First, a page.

Note: Some may argue that the correct plural of “Lego” is “Lego,” and not “Legos.” Feel free to continue arguing.
The Bricks After Ragnarok
In 2009, The Day After Ragnarok was announced, and I was very, very excited. I want to run a DAR campaign as soon as the book was available. (Sooner, even. I pestered Kenneth Hite for a preview, and he was gracious in offering us a peek of early chapters.) Savage Worlds uses miniatures by default, so what should we use? Pulp miniatures would be appropriate, and are out there, but I didn’t own any, and the outlay would be expensive. Plus, you have to paint minis if you want them to look good, and once they’re painted, they’re done. They don’t change to reflect your character changing. There are also a plethora of pulp-appropriate figure flats, a colorful and less expensive option, but flat tokens ain’t really my thang.
Legos are configurable, moderately posable, and come pre-painted! Once painted, a miniature represents the same character or recurring archetype. A Lego minifig, on the other hand, can become someone else entirely with a simple swap of heads and parts. Lego sets come in a variety of genres. There’s even a company called BrickArms that produces Lego-proportioned weapons, perfectly and compatible with Lego dimensions.
We acquired sets from the Indiana Jones line, since the accompanying minifigs look perfect for a pulp game, and my buddy Keenan also managed to score some sets from the similarly appropriate, sadly discontinued Lego Adventurers line. The Motorcycle Chase set supplied bikes. The Flying Wing set gave us the flying wing plane (which I flipped the engines around to turn into an RAF rocket plane) and a fuel truck that became part of the party’s convoy in the campaign, and later served as a flatbed with the tank removed. The Race for the Stolen Treasure set provided a cargo truck that became our 2.5-ton truck and a troop car that became our Jeep.
From BrickArms, (who no longer sells direct, but instead through resellers) I ordered one of their big modern packs, their era-appropriate “World at War” pack, and a pack of blades, and we were almost set. The Day After Ragnarok still needed its iconic monsters: the brood of Jormungandr’s blood, giant serpents. I commissioned my friend, the exceptionally talented Kelice Penney at Careful, It Bites, to sew me some plush snakes of appropriate scale. I was more than pleased with the result.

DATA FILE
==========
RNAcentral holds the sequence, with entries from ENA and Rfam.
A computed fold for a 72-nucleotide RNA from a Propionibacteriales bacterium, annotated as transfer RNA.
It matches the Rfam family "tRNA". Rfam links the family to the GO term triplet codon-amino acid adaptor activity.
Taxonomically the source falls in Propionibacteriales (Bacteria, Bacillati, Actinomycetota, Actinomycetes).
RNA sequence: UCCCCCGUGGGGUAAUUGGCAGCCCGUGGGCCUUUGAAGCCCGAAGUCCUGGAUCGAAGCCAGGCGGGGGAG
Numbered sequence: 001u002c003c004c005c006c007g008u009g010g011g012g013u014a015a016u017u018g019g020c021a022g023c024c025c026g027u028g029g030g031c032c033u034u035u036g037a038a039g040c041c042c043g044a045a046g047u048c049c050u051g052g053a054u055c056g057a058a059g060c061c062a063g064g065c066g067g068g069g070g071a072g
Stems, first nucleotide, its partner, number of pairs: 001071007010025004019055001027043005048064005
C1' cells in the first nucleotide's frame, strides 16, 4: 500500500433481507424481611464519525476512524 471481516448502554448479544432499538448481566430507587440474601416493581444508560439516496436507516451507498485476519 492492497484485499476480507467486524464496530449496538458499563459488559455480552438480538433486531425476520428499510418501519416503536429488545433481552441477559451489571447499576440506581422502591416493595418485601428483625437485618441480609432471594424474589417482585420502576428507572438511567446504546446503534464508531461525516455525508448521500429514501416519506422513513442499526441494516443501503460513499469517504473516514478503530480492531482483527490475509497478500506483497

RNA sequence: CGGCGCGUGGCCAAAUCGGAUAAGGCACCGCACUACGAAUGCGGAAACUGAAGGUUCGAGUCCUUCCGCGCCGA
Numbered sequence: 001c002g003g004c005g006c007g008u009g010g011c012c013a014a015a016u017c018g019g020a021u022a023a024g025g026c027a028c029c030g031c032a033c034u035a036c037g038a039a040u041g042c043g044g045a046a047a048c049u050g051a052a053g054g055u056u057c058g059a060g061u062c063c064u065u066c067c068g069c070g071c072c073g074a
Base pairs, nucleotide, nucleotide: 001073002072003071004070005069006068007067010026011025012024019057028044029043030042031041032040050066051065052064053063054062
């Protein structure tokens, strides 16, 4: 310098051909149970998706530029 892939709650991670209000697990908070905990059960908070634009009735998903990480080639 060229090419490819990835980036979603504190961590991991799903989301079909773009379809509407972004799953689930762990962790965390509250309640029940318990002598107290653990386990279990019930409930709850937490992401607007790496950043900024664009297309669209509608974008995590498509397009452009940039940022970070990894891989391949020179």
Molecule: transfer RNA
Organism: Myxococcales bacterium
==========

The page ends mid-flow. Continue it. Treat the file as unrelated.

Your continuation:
The campaign ended up being a lot of fun, and I was pleased with how well Legos functioned as RPG minis. I’ve kept them around and use them as minis for most of the convention games I run, and for the ones I play in for which the provided miniatures aren’t quite as accurate or as fun as using Legos.
Some Suggestions For Using Legos In Your Game
- Lego minifigs tend to fall over, especially when laden with props. Stick them on a thin 2×2 or 2×4 base for stability.
- Be creative with mix-and-matching. This Army Men on Patrol set from the Toy Story line of all places provided a handful of minifigs that, with a simple head swap, turned into great-looking soldier types. Plus, now I’ve got green heads for sticking on other minifigs to make orcs, mutants, or what-have-you.
- The other Legos in your sets can be adapted into props and furniture for the characters to interact with on the battlefield. Tables to flip over for cover, barrels to hide behind or target, altars to lay victims on, treasure chests to fight towards. The tank off the back of the fuel truck, with attached hose, became a prop for a character to interact with during the DAR con game, spraying snakes down with caustic fluids.
- Keep your parts organized. I move my gaming Legos around in a clear-sided parts separator, with separate compartments for minifigs, vehicles, headgear, accessories, tools, melee weapons, and my bags from BrickArms. I keep the BrickArms weapons in their original tiny bags, since they’re small enough to slip between the compartment walls and the closed lid.
- With Legos, a little prep goes a long way. I’ve wasted a lot of my players’ time making them wait for me to pick out minifigs, pick out their weapons, and snap them on bases. On the other hand, I’m a mostly improvisational GM, so that’s hard to avoid. But if you’ve prepared your encounters, take a few minutes to put the NPCs together. It’s way less work than painting up minis, and you’ll be able to keep up the tempo during your game.
- Don’t consider Legos cheaper than metal miniatures. They aren’t. They are, however, customizable and reusable, and potentially a greater value.
- If you’re running a con game, let the players put their own minifig together. It’s playing with Legos! Who doesn’t want to play with Legos?
- Try not to get too obsessed with making things perfect or perfectly representing the situation. They’re Legos! Have fun!
That’s it for now! Share your thoughts on using Legos as minis in the comments. Are there other customizable mini options that you’re fond of?